Mike Holmgren entering the great unknown
It has been a long, bittersweet goodbye for Mike Holmgren. From the week leading up to his last home game, a win against Brett Favre and the Jets, to last week's last practices, to Sunday's final game on the Seahawks' sideline.
Seattle Times staff columnist
GLENDALE, Ariz. — In the last locker room he would share with these players, after the last snap in his final game as coach of the Seahawks, Mike Holmgren tried to do what he has done after every game for the last decade in Seattle.
He tried to address his players. He tried, and then he stopped.
The words weren't coming. The lump in his throat that has risen and fallen so many times in these last few weeks trapped the words deep in his diaphragm. And Holmgren realized this wasn't the time or the place to say goodbye to these guys whom he has loved like sons.
"I'll visit with you tomorrow," he finally told the team. "If I tried to do it now, it would be ridiculous."
It has been a long, bittersweet goodbye for Holmgren. From the week leading up to his last home game, a win against Brett Favre and the Jets, to last week's last practices, to Sunday's final game on the Seahawks' sideline.
"I've been in the league for 26 years now and I've never seen a head coach have his ending like this. This long and this emotional," offensive coordinator Gil Haskell said. "Most times guys have great careers and all of a sudden they're out and the only time you think of them is on Christmas Day."
This battered and beaten facsimile of the Seahawks lost Holmgren's finale Sunday 34-21. In the final 15 minutes, their offensive line, put together with bubble gum and paste, committed too many holding penalties and couldn't protect quarterback Seneca Wallace from the Arizona Cardinals' onslaught.
"We're playing with some guys today who probably shouldn't be playing and we're winning. We're in it," Haskell said. "That's a great coach working there. We hung in that game."
Holmgren honestly doesn't know what he'll be doing in the new year. Doesn't know if he'll be in the league. Doesn't know if he'll be on the sideline. Doesn't know if he'll be in the country.
He joked that when he returned home Sunday night, his wife, Kathy, would remind him of all the broken promises and good intentions from past postseasons.
"There will be a giant list there," Holmgren said. "You know, 'You promised me this in 2003. And you promised me this in ... But she's my partner and she knows I'm probably going to want to work again.
"But I'll say what I've always said, and I mean, I'm going to be open to how I feel and what's there. If there's nothing there, I think I can really enjoy riding my motorcycle and doing all those fun things and taking it easy a little bit."
Holmgren has been a head coach in the NFL every year since 1992. He has known where he'll be in mid-July when another training camp opens. He has known how he'll feel and what needs to be done.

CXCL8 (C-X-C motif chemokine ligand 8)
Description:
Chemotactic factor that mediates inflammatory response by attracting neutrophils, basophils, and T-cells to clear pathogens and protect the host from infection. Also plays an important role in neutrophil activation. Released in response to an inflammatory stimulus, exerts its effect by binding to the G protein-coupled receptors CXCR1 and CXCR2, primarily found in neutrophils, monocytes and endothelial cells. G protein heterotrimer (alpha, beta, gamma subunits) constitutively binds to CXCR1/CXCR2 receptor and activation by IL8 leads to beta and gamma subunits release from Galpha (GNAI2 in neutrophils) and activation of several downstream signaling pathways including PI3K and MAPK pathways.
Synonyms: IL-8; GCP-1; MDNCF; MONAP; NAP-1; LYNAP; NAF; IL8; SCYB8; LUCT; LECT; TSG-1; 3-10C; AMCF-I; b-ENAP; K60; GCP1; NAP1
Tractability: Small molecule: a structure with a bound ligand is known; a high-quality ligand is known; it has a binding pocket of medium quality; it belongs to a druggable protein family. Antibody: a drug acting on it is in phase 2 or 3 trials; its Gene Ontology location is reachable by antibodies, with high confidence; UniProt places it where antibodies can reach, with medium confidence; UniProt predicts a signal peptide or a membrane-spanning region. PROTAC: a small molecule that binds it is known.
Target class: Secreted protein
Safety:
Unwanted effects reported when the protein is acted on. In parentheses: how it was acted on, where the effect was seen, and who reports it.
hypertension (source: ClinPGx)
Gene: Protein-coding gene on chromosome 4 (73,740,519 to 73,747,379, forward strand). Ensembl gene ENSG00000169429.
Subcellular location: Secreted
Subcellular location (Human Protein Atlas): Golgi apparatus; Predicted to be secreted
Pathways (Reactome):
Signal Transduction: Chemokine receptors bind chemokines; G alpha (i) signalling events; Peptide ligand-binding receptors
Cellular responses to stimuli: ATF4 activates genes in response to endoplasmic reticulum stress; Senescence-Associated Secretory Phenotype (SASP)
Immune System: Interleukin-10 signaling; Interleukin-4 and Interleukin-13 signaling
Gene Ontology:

Welcome to Holmgren's great unknown. The new part of his life over which he doesn't have absolute control.
"I'm working on that," he said. "As an example, my daughters and Kathy and I went to the Seahawks' kids' Christmas party over at the Hyatt Hotel. I'm driving in there, and they didn't have enough valets.
"So right away I say, 'They need two more guys there and another guy here.' And they go, 'See? You see now why you have to back away? It [controlling his environment] is kind of in me. But I'm going to try to back away a little bit."
In these first moments of his post-Seahawks life, Holmgren, 60, admitted he wasn't sure how he would react next July if he's not working in the league.
"My feeling is I'll probably get a little squirrelly," he said. "Now, she [Kathy] may have mentioned the fact that we probably should be out of the country when that time comes, so I can't do anything about it.
"But I've been doing this a long time, and everyone that I know who kind of stopped doing what they've been doing for a long time has gone through a little bit of a period of wishing this and wishing that. I don't think that I'm going to be any different, but who knows?
The Seahawks finished the season 4-12. It was hardly the exit Holmgren planned. Hardly the season anyone expected. The best laid plans were stopped cold by injuries before the season's first snap.
Still, there were reasons for an old coach to feel proud. There were unsung players he watched every day fight through injuries and disappointments. Players like tackle Ray Willis, center Steve Vallos, Wallace and cornerback/kick returner Josh Wilson, who got better in this bad year.
"I'll look back on this team and remember a lot of these kids that probably shouldn't have been out there, but were out there and played a lot," Holmgren said. "It reminds me of my first year of coaching in high school, where you're dealing with guys and you're lucky if they know how to put the pads in their pants."
Somewhere, some time, I believe he'll be back in the NFL. The league needs him. It needs his brain, his heart, his communication skills. He is an ambassador for the league. A future Hall of Fame coach who gets it.
"I've been with him 15 years and we've never had an argument, ever," Haskell said. "We've discussed many, many things, and I have nothing but admiration and great respect for him. And this franchise has been very lucky to have had Mike."
This franchise should feel very sad that he is leaving.
Steve Kelley: 206-464-2176 or firstname.lastname@example.org
Copyright © 2008 The Seattle Times Company
email@example.com | 206-464-2176
UPDATE - 9:02 PM
Steve Kelley: What happened to the once-scary Huskies?
Seattle Times transportation reporter Mike Lindblom describes some of the factors that may have led to the collapse of the I-5 bridge over the Skagit River in Mount Vernon on Thursday, May 23.